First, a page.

Here’s how to keep invasive out of our Ozarks waters

There may be a monster lurking in your aquarium. Does it sound like something out of a 1950s horror movie – The Creature from the Black Lagoon? 

No, it’s attack of the zebra mussels!

Recently the Missouri Department of Conservation (MDC), as well as fisheries experts across the nation, announced that zebra mussels have been found in “moss balls,” a type of algae known as marimo. 

Moss balls are popular with aquarium owners and were shipped to pet stores across the United States, including here in Missouri.

Zebra mussels on rocks
January, 1995

It is still unknown at this time how the zebra mussels got into the moss balls, but one thing is for certain: aquarium water with the contaminated algae could contain zebra mussel larvae (known as veligers) that could be introduced to a stream or lake if the aquarium water is dumped or changed without being decontaminated.

In the case of zebra mussels, the problems can be both biological and economical, according to MDC’s Francis Skalicky.

He said the huge clusters these fingernail-sized mussels can form (sometimes as thick as a million mussels per square meter) can cause operational problems for pipes and other water-intake equipment. 

Zebra mussel on boat parts at Glencove Marine, Lake of the Ozarks
February, 2000

Their clustering activities can also kill native mussels and disrupt aquatic food chains. 

Zebra mussels (native to freshwater Eurasian lakes) first came to the United States in the ballast holds of ships that were dumped in the Great Lakes in the late 1980s. 

Since then, federal statutes require ballast water to be dumped at sea since their introduction spread is by recreational boaters taking vessels from one lake or river to another.

While zebra mussels are one of the most infamous aquatic invasives, they are not the only threat to Ozarks streams.

The James River Basin Partnership (JRBP) has been assisting MDC monitor for hydrilla, another invasive associated with aquariums that have been observed in Greene County.

Last year, JRBP staff participated in hydrilla monitoring on Fellows Lake north of Springfield. Thankfully, it appears that early detection and monitoring have kept a large-scale hydrilla outbreak at bay.

With invasive species, prevention is key, followed by quick identification and action should they be observed in the field.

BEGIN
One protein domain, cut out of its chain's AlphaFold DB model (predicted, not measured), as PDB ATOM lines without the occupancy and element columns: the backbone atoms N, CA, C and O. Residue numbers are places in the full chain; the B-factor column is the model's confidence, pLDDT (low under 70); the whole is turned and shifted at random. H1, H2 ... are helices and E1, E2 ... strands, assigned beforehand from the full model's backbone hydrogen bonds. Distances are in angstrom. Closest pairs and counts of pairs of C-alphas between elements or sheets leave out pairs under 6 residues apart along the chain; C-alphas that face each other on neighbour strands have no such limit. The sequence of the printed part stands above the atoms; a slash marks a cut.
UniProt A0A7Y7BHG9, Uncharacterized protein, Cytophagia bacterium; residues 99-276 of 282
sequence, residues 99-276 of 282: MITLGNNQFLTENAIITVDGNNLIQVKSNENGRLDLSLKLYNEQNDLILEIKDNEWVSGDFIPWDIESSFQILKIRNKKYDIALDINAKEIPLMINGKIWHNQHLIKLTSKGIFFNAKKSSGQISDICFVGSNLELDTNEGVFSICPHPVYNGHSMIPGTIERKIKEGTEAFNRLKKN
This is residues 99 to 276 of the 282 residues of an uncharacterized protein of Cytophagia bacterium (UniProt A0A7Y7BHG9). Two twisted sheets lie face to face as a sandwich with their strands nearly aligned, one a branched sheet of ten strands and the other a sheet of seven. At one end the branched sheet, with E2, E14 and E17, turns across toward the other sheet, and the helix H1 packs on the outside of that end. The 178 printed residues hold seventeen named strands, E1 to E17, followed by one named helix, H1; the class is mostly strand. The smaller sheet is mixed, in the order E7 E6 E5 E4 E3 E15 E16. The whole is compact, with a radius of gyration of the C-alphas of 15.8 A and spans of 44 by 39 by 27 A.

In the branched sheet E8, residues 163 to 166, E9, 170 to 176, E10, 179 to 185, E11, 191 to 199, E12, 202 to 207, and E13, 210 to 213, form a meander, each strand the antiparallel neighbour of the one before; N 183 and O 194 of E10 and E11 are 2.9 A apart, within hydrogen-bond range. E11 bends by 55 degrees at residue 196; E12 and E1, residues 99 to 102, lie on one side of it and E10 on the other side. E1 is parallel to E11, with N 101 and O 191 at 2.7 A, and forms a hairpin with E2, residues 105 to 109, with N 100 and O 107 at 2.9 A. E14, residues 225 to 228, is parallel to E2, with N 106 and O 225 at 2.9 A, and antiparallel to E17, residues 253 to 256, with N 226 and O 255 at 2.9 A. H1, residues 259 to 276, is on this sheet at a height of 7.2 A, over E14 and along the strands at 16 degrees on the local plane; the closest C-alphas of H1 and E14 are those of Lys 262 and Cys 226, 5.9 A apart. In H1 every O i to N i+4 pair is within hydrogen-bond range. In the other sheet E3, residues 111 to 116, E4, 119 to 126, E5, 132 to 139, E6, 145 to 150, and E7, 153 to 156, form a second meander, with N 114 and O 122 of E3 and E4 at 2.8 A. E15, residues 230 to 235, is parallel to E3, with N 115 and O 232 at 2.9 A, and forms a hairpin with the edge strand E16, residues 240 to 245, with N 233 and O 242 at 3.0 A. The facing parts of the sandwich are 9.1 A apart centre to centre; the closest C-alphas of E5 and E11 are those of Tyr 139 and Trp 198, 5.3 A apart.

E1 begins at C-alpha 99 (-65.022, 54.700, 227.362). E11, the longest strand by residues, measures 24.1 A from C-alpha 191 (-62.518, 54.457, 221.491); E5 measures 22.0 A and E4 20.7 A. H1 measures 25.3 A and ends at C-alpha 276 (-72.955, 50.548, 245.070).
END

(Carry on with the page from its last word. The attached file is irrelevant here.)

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The simplest way to keep invasives out of our Ozarks waters is to clean, drain, and dry every time you take your canoe, kayak, pontoon, or any other kind of boat out of the water.

For example:

• Clean boats, trailers, and any equipment (including paddles and life jackets) and remove any mud, plant material, or debris before launching or recovering a watercraft. 

A power washer is best, but even your backyard garden hose will do. Disinfecting with a bleach solution (1/2 cup of bleach to 5 gallons of water) or alternatives such as vinegar are also recommended.

• Drain all water from your boat – live wells, bilges, and compartments with drain plugs have the potential to house aquatic invasives and fish diseases that may be hiding in what appears to be clear water. 

Make sure all drain plugs are removed.

• Dry boats and equipment before leaving an access or ramp. If possible, leave your vessel to air dry in the sun for at least 5 days before relaunching in a new waterbody.

In addition to these steps, anglers should dispose of any material or bait in the trash, rather than the water, and never move fish from one waterbody to another, thereby helping prevent the spread of aquatic invasives and fish diseases.

“Invasive species are extremely opportunistic and always on the move. They can hitch a ride on your boat or even in the frame of your boat trailer,” said MDC Fisheries Management Biologist Kara Tvedt. 

“They can also hitch rides on kayaks and canoes. Waders can also be a carrier. And, you don’t have to be a hard-core enthusiast to be a vector. It just takes that one time.”


As we gear up for the 2021 boating season, incorporating these simple steps into your routine before and after getting underway is a way for us to recreate responsibly on our local waters. 

Recreational boaters of all kinds are our first line of defense when it comes to aquatic invasives. 

Following “clean-drain-dry” practices and helping spread the word to fellow boaters will ensure that our Ozarks waterways remain free of invasives such as zebras, hydrilla, and others.

We’ll see you — but hopefully not the invasive species — on the river.

(Todd Wilkinson can be reached at 417-836-3756 or by email at

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